Newswise — The Centers for Disease Control calls prescription painkiller abuse “one of the worst drug overdose epidemics in history.”

New studies on prescription painkillers show that from 1999 to 2011, the consumption of hydrocodone more than doubled and oxycodone use increased by 500 percent. During that time, opioid pain reliever (OPR) overdose nearly quadrupled.

“The rise in opioid consumption has resulted in a doubling in visits to the emergency department for nonmedical OPR use but I also see patients who make errors with medications they are legitimately supposed to be taking,” says Megan Rech, emergency medicine pharmacist, Loyola University Health System. Loyola, an academic medical center, has a dedicated pharmacist with expertise specific to the Emergency Department.

Addicts will frequent emergency rooms complaining of phantom conditions to try to get painkillers. “At Loyola, we limit painkiller prescriptions to last between 7 and 10 days with no refills, to avoid abuse and also to make sure people who genuinely are ill see their doctor for follow-up care,” says Dr. Rech, who is a registered and licensed pharmacist with advanced residency training in critical care. “At Loyola, we utilize an Illinois database that tracks scheduled prescriptions to help identify OPR addicts.”

Addiction is defined as continued use of a drug despite negative consequences. “Red flags that a patient may be an addict include complaining of general pain or excess pain compared to the exam, refusing to see a specialist or to contact his/her primary care physician, asking for brand name painkillers, or displaying an overfamiliarity with opioids,” says Dr. Rech.

Loyola emergency medicine physicians often will opt for non-opioid forms of pain relief. As an Emergency Department pharmacist, Dr. Rech screens appropriate patients for presence of any medication or substances and counsels staff and patients on prescriptions.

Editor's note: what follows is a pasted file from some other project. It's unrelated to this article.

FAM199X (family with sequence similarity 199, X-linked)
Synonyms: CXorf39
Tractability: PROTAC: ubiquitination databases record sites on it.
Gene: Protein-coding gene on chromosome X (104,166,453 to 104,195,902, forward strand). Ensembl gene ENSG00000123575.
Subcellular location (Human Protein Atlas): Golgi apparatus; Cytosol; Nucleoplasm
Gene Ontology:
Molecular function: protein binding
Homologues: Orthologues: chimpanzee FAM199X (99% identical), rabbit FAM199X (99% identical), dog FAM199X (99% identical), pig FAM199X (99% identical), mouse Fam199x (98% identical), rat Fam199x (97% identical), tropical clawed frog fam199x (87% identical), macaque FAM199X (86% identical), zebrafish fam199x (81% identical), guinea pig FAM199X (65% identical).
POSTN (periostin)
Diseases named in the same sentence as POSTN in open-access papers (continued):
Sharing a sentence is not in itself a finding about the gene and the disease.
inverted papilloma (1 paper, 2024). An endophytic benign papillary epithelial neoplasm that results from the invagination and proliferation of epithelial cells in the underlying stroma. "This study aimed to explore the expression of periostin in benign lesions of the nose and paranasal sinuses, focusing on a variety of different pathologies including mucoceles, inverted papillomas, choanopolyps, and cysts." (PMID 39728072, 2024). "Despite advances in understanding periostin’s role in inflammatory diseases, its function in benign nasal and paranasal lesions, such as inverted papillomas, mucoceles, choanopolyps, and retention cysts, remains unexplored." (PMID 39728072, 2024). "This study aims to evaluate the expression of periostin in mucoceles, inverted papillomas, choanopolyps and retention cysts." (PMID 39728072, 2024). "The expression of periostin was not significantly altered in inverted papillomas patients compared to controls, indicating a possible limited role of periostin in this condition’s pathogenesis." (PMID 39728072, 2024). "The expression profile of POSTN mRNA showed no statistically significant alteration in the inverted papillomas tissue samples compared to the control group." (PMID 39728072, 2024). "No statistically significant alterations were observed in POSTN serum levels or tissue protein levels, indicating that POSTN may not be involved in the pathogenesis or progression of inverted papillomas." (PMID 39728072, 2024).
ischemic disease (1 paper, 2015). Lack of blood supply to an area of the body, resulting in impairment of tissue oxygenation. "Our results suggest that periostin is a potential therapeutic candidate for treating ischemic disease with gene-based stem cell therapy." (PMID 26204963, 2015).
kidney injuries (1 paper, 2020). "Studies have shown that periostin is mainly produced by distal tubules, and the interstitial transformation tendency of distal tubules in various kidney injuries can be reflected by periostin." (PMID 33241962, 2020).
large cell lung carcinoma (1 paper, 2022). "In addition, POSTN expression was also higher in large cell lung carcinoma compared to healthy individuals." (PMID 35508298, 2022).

Dr. Rech is also careful to stress the importance of patient education. “Many patients are also unaware that they can build up a tolerance to medication. If they stop taking prescribed painkillers for a while, the tolerance decreases,” says Dr. Rech. “A patient can then restart the medication at the previous dose, which is now too high, increasing the risk of an overdose.”

“When physicians prescribe medication, they need to be very clear with the patient on what it is, when it should be taken, when it should be stopped and disposed of and if it is habit-forming,” says Dr. Rech. “Some patients make honest mistakes with self-dosage that unfortunately result in overdose.”

Loyola’s Emergency Department receives some of the region’s most critically ill and injured patients and the severity level of emergency admissions is among the highest in the country. Loyola emergency medicine physicians are board-certified and treat more than 50,000 seriously ill and injured patients every year, including major trauma, stroke, high-risk obstetrics, unstable cardiac conditions, poisonings and severe illnesses. The 31-bed emergency facility is one of the most advanced in the Midwest and contains specialty care sections for trauma, cardiac care and pediatrics. Specialty services at Loyola include a level 1 trauma center, aeromedical transport, chest pain emergency evaluation center, pediatric emergency care and stroke center.

As an academic medical center, Loyola offers professional education to emergency medical technicians and also conducts clinical research trials. As part of Loyola’s leadership in preventing and diagnosing infectious disease, Loyola offers a free HIV test to all Emergency Department patients.